Why this simple code is not autovectorized by llvm?


#1

Why this simple code is not autovectorized by llvm?
https://play.rust-lang.org/?gist=218dd910f593b49b1401c6f95684ea2b&version=nightly&backtrace=0


#2

A reduction loop (sum) of floating point can’t be vectorized even if the bounds checks are optimized out, since additions can’t be reordered with the default rules for floating point operations.

it was also mentioned here [Note that the thread is old, and the information may no longer be up to date!]


#3

hm… i remove reduction, but still no vectorization
https://play.rust-lang.org/?gist=c7a6a1bdb5891026adc7dba1c7d0ee74&version=nightly&backtrace=0


#4

Yes, there are still bounds checks in the loop unfortunately. I think zip specialization should make sure using .zip() works fine here. It’s not a given even then (apparently) but here are two versions that work: (playground link)

#[no_mangle]
pub fn dot_zip(x: &[f32], y: &[f32], z: &[f32], out: &mut [f32]) {
    for (&a, (&b, (&c, d))) in 
        x.iter().zip(y.iter().zip(z.iter().zip(out))) {
        *d = a * a + b * b + c * c;
    }
}

use std::cmp::min;
// `unsafe`-using version for comparison
#[no_mangle]
pub fn dot_unchecked(x: &[f32], y: &[f32], z: &[f32], out: &mut [f32]) {
    let mut len = min(x.len(), y.len());
    len = min(len, min(z.len(), out.len()));
    
    for i in 0..len {
        unsafe {
            let a = *x.get_unchecked(i);
            let b = *y.get_unchecked(i);
            let c = *z.get_unchecked(i);
            let d = out.get_unchecked_mut(i);
            *d = a * a + b * b + c * c;
        }
    }
}

How to look for bounds checks? (In case someone wonders)

Take the isolated code. Use release mode and the ASM button. There are all these panic cases that bounds checks can jump to in the code:

.LBB0_8:
	leaq	panic_bounds_check_loc.4(%rip), %rdi
	movq	%r9, %rdx
	callq	_ZN4core9panicking18panic_bounds_check17h7d966cc89f07df40E@PLT
.LBB0_9:
	callq	_ZN4core5slice20slice_index_len_fail17hf63c0fc1cb19cea8E@PLT
.LBB0_7:
	movq	%rcx, %rsi
	callq	_ZN4core5slice20slice_index_len_fail17hf63c0fc1cb19cea8E@PLT

Ok but are they used in the loop?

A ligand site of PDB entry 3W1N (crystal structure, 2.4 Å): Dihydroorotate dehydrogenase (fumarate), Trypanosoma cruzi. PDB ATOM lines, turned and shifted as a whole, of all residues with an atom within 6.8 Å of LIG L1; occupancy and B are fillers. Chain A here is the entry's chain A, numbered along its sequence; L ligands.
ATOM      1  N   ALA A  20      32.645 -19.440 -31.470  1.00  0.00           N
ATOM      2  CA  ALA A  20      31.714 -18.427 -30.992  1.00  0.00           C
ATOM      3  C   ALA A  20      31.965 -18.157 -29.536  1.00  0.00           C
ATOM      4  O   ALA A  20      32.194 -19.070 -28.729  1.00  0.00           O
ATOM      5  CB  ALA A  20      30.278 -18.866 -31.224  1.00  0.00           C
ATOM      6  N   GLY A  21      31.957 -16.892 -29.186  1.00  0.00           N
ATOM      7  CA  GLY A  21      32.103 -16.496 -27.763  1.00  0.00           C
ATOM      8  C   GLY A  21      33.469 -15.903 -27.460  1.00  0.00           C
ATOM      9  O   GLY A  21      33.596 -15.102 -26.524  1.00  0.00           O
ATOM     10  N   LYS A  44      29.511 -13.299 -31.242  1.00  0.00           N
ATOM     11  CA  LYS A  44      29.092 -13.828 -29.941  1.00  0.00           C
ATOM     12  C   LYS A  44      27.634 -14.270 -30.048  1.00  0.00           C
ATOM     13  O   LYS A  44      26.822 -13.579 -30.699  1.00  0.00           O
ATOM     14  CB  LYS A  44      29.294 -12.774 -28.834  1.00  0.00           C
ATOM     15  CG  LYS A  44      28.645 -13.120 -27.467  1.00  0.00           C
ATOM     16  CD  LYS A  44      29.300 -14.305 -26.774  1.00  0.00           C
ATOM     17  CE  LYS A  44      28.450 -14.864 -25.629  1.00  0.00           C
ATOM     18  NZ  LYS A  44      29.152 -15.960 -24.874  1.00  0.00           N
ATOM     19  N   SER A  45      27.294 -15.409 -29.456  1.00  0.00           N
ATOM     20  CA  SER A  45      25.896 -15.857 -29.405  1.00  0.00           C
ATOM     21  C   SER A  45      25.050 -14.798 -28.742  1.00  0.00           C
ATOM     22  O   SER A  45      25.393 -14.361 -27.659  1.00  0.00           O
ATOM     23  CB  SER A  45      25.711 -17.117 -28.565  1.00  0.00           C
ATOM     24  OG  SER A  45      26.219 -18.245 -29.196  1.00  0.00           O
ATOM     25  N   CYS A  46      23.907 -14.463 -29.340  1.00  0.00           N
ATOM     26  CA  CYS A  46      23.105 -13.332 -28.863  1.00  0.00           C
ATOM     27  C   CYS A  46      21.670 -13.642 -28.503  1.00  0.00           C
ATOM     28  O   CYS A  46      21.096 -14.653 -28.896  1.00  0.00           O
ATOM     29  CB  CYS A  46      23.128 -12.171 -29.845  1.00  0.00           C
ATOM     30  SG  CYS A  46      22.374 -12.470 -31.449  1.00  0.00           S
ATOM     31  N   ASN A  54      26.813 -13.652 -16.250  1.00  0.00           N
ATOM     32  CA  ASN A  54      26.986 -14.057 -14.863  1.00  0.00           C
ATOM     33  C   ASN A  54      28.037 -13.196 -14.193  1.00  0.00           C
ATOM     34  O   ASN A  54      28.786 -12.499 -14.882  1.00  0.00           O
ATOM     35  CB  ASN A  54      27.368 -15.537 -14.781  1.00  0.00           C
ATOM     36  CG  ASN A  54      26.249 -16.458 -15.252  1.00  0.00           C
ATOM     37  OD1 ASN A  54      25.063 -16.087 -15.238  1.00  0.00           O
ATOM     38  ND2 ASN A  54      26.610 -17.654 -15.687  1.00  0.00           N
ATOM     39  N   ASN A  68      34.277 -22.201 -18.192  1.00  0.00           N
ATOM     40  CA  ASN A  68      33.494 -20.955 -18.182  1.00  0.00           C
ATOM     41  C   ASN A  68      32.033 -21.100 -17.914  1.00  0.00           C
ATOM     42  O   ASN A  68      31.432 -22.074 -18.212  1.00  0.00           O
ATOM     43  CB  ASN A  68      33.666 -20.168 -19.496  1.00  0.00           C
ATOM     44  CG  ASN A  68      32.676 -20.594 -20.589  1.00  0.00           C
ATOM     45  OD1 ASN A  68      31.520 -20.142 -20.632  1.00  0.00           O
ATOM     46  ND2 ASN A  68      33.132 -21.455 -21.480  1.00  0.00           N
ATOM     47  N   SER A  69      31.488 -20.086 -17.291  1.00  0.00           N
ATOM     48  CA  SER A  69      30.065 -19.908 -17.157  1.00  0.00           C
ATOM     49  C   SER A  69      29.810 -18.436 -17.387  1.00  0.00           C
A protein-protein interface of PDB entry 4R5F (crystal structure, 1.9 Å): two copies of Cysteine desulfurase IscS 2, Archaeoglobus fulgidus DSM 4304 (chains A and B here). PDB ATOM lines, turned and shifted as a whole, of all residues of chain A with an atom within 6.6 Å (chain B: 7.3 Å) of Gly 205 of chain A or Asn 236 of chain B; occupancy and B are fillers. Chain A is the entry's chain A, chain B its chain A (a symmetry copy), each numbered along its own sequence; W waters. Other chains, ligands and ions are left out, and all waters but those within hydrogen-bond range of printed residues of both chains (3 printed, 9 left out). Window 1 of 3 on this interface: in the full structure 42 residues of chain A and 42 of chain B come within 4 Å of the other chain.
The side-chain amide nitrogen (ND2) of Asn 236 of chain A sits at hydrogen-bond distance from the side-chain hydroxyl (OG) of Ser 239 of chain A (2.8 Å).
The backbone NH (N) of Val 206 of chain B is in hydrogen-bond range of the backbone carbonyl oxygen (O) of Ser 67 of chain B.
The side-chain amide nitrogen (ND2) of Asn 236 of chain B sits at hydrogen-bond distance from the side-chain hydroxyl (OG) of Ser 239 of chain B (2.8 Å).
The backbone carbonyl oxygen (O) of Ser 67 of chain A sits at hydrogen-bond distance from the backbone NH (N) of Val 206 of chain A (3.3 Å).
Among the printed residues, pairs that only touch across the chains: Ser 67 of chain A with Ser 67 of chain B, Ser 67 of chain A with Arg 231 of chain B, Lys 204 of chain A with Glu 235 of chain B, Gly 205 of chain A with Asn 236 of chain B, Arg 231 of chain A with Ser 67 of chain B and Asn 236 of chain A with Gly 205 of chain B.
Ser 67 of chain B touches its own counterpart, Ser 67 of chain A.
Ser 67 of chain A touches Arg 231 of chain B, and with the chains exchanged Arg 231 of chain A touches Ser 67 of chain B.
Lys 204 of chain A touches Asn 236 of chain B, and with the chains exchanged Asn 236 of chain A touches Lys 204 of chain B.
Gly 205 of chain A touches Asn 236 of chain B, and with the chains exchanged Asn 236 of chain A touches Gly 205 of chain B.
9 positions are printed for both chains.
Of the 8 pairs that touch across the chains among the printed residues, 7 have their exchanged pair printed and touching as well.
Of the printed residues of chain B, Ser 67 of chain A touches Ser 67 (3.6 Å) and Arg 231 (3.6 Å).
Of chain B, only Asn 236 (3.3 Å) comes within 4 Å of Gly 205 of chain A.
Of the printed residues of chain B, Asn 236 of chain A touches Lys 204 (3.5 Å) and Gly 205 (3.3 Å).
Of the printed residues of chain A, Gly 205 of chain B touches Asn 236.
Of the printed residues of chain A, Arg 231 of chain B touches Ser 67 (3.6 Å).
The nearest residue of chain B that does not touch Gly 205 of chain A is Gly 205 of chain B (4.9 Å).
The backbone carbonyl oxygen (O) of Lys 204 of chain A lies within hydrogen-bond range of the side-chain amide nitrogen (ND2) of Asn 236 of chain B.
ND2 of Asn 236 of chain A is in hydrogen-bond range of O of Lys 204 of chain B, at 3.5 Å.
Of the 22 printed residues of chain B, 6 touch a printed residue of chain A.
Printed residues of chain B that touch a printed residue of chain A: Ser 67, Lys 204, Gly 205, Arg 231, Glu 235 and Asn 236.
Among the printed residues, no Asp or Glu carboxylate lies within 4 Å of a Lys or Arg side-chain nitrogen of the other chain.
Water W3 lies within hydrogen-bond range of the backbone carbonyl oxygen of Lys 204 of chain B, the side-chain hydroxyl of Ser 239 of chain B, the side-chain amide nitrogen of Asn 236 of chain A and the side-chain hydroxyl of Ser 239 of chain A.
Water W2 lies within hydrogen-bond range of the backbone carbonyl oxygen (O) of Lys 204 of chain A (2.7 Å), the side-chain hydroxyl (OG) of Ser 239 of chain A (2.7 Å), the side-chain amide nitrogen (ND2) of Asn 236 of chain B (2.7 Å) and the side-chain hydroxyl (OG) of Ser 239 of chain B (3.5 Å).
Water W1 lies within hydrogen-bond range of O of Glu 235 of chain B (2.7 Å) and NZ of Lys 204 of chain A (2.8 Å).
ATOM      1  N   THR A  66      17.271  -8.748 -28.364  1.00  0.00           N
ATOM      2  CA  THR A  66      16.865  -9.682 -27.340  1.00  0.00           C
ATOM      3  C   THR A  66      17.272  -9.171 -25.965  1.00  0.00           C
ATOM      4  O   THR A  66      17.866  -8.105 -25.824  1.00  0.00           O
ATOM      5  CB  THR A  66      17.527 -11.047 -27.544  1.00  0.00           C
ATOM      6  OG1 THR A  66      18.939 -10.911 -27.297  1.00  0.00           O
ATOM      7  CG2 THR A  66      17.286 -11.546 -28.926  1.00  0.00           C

This section looks like the main loop:

	.p2align	4, 0x90
.LBB0_4:
	cmpq	%r9, %rsi
	jae	.LBB0_8
	movss	(%rax,%rsi,4), %xmm0
	movss	(%rdx,%rsi,4), %xmm1
	movss	(%r8,%rsi,4), %xmm2
	mulss	%xmm2, %xmm2
	mulss	%xmm0, %xmm0
	mulss	%xmm1, %xmm1
	addss	%xmm0, %xmm1
	addss	%xmm2, %xmm1
	movss	%xmm1, (%rcx,%rsi,4)
	incq	%rsi
	cmpq	%rdi, %rsi
	jb	.LBB0_4

Because the start of it is aligned, and it has an instruction that jumps back to the top: jb .LBB0_4.

The code at the start:

    cmpq    %r9, %rsi
    jae    .LBB0_8

is a bound check. jae = jump if above or equal. So it’s testing rsi < r9 and jumping to LBB0_8 (one of the panic cases from before) if the test fails.


#5

To return to the original question, using “fast math” semantics, it does vectorize:

#![crate_type="lib"]
#![feature(core_intrinsics)]

use std::intrinsics::{fadd_fast as fadd, fmul_fast as fmul};

#[no_mangle]
pub fn dot3_fast(x: &[f32], y: &[f32], z: &[f32]) -> f32 {
    let mut sum = 0.;
    for (&a, (&b, &c)) in x.iter().zip(y.iter().zip(z)) {
        unsafe {
            sum = fadd(sum, fadd(fmul(a, a), fadd(fmul(b, b), fmul(c, c))))
        }
    }
    sum
}

Compiler output (asm) looks like this when allowing avx: https://gist.github.com/bluss/bf695d2405a4ea36fc5ab78609e57809

Edit: Ok, given the number of hearts this comment has:

This needs design and a path to stable Rust; We can’t use intrinsics in stable Rust, they aren’t even type checked!


#6

Thanks!


#7

I have a relative question. How i can create aos view to soa data? I think this approach can speed up vectorized code and keep good level of abstraction so i can use my functions like dot(a:vector3, b:vector3) inside loop and still have a good autovectorized code.

For example i have a data:

struct Vector3soa {
x: Vec<f32>,
y: Vec<f32>,
z: Vec<f32>,
}

I need something like that as view to my data:

struct Vector3{
x: &f32,
y: &f32,
z: &f32,
}
let mut Vector3aosView = Vec<Vector3>;

But i don’t understand how to deal with mutability.
Sorry for my english)


#8

Why do you want references there?


#9

Because i think this tells LLVM that my data is correctly aligned and it help avoid unneded loading operations…
But maybe i am wrong)